I have to admit, before talking about how Hitman 2 is really really good, E_HUFFY was right. He’s been reminding me since 2016 that I really needed to play this super fun reboot by the folks that pioneered this classic open world assassination game. Eric had played IO Interactive’s game via the episodic seasons but somehow it always escaped my attention. I’m here to say Hitman 2 is really good and it’s connection to the Hitman 1 content is well worth the cost of admission. Sorry it took me so long Eric.
The Hitman series has had some great hits and misses over the years. I remember playing the first Hitman on PC. It was a difficult game to play but the concept did ring as fresh to me and my friends. Hitman 2: Silent Assassin was the first edition of the game we played on our home consoles. It was rough around the edges, but it still had some nice additions to the formula.
Hitman: Blood Money was the first game I purchased on both PC and consoles. It refreshed the formula by adding more timing based interactions. It added scripted events and also increased the amount of on screen NPC’s. I remember this being a touchstone game for me and my friends. We all loved this game. It was an interactive sandbox with sneaky assassinations that made it both enjoyable to play and watch. And it’s that exact factor that makes a great Hitman game.
I played some of Hitman: Absolution, but it lost me on its attempt to reinvent what was already a great formula. However, a lot of the changes from Absolution eventually made their way into the 2016 game, so its not all bad.
So right now I couldn’t really give you a full review of Hitman 2. And there is an honest and cool reason why that is. Truth be told, I haven’t yet plunged into the actual Hitman 2 levels. The reason being is that I am enjoying playing through Hitman 1 inside of Hitman 2. Having both editions really helps bridge the gaps in the story, and overhauls Hitman 1 with some of Hitman 2’s changes. However, I did play the Sean Bean illusive contract, which happened to take place in Hitman 2’s first level. It was an insanely fun. The game itself is mostly what it was with Hitman 1. Overall, the levels feel larger than Hitman 1 and contain more items and individuals to interact with. There’s also a nice grid style breakdown at the end of each mission that shows all of the interactions 47 can have in a given area. And at every conclusion to each mission there’s a helpful reminder that each level is meant to be played in different ways. Hitman 2 has A LOT to see and do and that’s a good thing.
I also purchased Hitman 2 Gold (the first physical disc I have bought in years) on Black Friday for $60. This happened to be a good deal considering the Gold edition typically runs for $90. I did not realize however, that this version does not include the Hitman 1 content. So, considering I got a deal and did not want to start the game with zero knowledge of the events of Hitman 1, I purchased the GOTY edition for $20. All and all, for the amount of the replay-ability in this game, I would have paid full price. Hitman 2 is just that good of a game.
Hitman 2 is also best when played with no rulebook. In that, this game is like a choose your own adventure book. Agent 47 is dumped on some exotic locale, and it’s his job to blend in, snap necks and eliminate his target(s). The game also manages to balance giving the player a ton of stuff to do, and all of the option to do it. Choices open up through passing dialogue, and it’s up to the player to decide to follow it through. I’ve enjoyed how simply walking around levels and listening to conversations allows you to gain new avenues for 47’s destruction. It’s almost like the game is saying, “Sure, you could blend in as a waiter, or you could wait for that famous rockstar to take a break. Oh! Maybe as that doctor!” and it does this effortlessly. I’ve always loved how even the most difficult missions easily open up just by walking around.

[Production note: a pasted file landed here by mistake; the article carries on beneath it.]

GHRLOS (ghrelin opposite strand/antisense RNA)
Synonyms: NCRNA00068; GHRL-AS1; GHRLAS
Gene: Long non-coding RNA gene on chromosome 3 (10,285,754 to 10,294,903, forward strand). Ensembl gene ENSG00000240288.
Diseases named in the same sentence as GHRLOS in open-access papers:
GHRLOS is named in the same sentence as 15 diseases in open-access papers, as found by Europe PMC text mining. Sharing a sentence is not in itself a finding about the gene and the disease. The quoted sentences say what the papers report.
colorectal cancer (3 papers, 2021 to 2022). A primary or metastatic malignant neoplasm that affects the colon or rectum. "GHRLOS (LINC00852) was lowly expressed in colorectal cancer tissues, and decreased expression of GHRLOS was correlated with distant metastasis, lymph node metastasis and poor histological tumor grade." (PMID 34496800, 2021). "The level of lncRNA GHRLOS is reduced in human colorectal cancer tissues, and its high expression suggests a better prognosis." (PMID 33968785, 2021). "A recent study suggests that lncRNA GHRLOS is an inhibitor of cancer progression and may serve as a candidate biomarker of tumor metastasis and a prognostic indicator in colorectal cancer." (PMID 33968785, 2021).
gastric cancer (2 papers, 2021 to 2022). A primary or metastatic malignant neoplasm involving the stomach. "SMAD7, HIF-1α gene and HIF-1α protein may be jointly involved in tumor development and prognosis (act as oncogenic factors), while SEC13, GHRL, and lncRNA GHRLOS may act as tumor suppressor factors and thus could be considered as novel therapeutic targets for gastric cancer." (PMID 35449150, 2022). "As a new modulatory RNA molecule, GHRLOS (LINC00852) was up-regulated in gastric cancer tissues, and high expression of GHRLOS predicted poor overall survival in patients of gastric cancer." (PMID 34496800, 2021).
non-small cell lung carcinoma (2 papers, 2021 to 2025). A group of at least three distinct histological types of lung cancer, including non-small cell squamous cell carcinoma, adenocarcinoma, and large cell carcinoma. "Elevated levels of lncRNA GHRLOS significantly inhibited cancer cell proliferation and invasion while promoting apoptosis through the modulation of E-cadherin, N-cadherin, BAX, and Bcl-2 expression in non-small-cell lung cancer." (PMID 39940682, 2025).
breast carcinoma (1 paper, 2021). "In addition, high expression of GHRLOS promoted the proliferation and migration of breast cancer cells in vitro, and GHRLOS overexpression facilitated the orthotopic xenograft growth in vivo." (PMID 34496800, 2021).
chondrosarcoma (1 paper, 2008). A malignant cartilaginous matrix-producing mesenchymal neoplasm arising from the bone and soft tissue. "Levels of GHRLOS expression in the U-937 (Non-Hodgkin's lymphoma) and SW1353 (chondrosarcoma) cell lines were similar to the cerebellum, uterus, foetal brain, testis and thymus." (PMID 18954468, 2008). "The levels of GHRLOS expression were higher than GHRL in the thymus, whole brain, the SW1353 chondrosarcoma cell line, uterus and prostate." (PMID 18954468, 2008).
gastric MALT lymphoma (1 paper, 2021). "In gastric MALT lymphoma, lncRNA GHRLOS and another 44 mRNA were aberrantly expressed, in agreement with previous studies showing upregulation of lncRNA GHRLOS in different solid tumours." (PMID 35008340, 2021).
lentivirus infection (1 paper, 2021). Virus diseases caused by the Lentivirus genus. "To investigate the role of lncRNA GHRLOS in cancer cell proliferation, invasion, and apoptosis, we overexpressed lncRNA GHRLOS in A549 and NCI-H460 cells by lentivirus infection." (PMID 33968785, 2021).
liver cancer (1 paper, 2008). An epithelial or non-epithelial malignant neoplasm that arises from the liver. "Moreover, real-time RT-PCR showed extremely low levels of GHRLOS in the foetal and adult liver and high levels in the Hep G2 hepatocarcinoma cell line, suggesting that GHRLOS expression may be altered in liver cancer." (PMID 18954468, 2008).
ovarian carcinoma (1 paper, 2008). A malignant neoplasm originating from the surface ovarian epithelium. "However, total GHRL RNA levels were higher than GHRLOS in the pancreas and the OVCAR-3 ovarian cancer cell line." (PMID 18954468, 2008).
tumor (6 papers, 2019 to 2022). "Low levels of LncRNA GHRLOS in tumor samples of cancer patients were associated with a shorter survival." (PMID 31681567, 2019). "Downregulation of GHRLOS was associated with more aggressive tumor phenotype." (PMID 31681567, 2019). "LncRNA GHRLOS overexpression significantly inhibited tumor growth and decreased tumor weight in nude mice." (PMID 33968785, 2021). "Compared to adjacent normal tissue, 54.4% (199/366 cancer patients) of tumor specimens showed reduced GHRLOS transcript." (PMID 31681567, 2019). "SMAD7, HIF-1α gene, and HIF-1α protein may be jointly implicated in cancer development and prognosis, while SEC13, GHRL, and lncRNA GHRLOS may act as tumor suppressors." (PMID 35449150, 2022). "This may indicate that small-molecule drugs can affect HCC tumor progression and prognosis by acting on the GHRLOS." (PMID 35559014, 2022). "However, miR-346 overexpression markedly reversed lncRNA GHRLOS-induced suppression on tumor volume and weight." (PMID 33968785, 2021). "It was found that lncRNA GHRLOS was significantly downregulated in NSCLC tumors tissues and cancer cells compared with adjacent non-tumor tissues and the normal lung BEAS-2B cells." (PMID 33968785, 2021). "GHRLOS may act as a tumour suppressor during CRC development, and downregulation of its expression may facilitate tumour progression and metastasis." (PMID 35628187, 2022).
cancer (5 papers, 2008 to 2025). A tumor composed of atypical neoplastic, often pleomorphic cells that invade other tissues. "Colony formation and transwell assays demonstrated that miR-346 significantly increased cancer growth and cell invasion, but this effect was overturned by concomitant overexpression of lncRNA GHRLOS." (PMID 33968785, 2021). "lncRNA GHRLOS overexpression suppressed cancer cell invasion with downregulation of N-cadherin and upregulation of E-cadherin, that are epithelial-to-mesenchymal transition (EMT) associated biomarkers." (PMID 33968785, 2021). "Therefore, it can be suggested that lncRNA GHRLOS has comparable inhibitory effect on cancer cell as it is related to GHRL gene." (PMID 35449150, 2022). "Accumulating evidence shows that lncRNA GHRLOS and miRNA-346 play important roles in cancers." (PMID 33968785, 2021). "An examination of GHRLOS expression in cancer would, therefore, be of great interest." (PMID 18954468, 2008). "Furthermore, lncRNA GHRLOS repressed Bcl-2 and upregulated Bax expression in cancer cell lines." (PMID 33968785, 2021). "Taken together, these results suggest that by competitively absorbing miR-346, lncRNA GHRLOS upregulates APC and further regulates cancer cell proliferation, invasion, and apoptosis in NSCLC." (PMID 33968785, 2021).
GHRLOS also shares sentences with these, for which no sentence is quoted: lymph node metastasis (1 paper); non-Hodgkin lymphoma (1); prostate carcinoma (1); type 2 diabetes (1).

Hitman is also a waiting game. You spend all of your time using 47’s vision, and then retroactively thinking of all the ways to end up next to that bright red target. Oddly enough, some of my favorite moments are when I don’t try to plan anything out. I am finishing up the last two chapters of Hitman 1 and I tried this strategy to great effect with the last level.
Finding myself compromised after killing my first target in an open restaurant, I began to run, but I didn’t let my overwhelming desire to restart the level prevail. I kept running, in the general direction the second target, and eventually outran my pursuers. I then ended up in the mansion of the second target, a big-time rock star, and waited patiently for him to enter a nearby recording booth. For whatever luck I had, the costume I had assumed earlier was well fit for this building as no one recognized me. I took out my silencer, shot the rock star, then ran out of the building to the nearest exit. I say this honestly, this only happened because I didn’t give up!
So that’s what’s really cool about Hitman, and why I’ll keep playing it for the time being. Even your best laid plans tend to end in utter chaos. But that’s why it’s so fun to fail in this game. There are so many ways to play, and sometimes the best moments are when you have the least amount of control. You’ll take all this time to be super detailed and measured, but ultimately the chaos of each choice is what makes the game so irresistibly playable.
I’ll be streaming some of Hitman 2 this week so stay tuned!
GIVE IT A SHOT!